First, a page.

I begin with a brief review of the central themes of Kant’s aesthetics that will be relevant to what follows. Kant begins from the challenge posed by mid-century aesthetic theory, for example by Hume’s essay ‘Of the Standard of Taste’:

to explain how a judgment of taste can be made only on the basis of one’s feeling Mof pleasure in response to an object, independent of any determinate concept of or rule for that object, and yet can be universally valid, that is, valid for all qualified observers of the object responding to it under appropriate conditions.


Kant begins his answer to this puzzle by accepting from Shaftesbury and Hutcheson that a judgment of taste must be disinterested, independent of any personal physiological, prudential, or moral interest in the existence of the object.

But disinterestedness seems to be merely a necessary condition for universal validity: one’s pleasure in an object might be independent of any identifiable interest, and yet still be utterly accidental or idiosyncratic. To find a sufficient condition for the universal validity of the judgment of taste, Kant seeks its ground in a mental state that is disinterested and free from regulation by determinate concepts but nevertheless can be reasonably expected from all normal human beings who can themselves approach the object without an antecedent interest in or preconception of what the object ought to be.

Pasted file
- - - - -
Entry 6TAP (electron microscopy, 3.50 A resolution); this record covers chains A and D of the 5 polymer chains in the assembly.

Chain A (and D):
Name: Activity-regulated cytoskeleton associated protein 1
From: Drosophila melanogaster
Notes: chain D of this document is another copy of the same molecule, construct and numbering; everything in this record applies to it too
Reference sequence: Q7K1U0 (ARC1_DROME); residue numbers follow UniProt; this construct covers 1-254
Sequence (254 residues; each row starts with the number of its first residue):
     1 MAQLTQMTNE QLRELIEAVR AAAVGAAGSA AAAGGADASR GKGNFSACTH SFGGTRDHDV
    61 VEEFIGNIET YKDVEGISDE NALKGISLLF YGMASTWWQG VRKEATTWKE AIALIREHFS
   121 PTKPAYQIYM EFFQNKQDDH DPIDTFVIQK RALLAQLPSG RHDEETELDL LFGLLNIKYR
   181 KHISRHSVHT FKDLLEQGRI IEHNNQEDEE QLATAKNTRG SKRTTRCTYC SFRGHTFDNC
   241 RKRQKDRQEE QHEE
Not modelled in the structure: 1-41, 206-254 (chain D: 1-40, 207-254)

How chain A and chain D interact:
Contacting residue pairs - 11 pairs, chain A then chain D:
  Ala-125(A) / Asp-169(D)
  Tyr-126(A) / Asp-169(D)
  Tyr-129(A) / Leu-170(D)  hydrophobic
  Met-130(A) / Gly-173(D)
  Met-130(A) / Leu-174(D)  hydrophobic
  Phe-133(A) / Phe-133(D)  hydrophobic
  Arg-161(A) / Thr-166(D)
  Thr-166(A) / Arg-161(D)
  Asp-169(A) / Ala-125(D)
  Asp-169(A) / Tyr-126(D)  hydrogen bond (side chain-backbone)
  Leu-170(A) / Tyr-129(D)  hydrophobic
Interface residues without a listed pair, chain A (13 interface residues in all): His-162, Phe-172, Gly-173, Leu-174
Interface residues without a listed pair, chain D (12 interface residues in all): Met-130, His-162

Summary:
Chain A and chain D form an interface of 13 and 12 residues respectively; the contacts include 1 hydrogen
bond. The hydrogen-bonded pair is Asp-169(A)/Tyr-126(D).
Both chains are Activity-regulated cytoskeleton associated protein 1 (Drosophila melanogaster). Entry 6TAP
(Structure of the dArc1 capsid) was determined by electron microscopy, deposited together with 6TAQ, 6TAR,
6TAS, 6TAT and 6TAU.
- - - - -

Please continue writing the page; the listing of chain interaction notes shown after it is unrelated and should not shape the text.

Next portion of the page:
This state Kant claims to find in the free play of the imagination and understanding in response to an object, a state of the ‘animation [Belebung] of both faculties (the imagination and the understanding) to an activity that is indeterminate but yet, through the stimulus of the given representation, in unison [einhelliger]’ Such a state of mind is pleasurable because it seems to us like the satisfaction of our general goal in cognition—finding unity in our manifolds of representation—in a way that is contingent and surprising precisely because it is not dictated by any concept of rule that applies to the object .But it is also intersubjectively valid, that is, a response to the object that we can impute to others as what they too would experience under ideal or optimal conditions, because it involves nothing but cognitive powers which themselves must be imputed to others and assumed to work in the same way in them as they do in ourselves. This inference is what Kant calls the ‘deduction of judgments of taste’.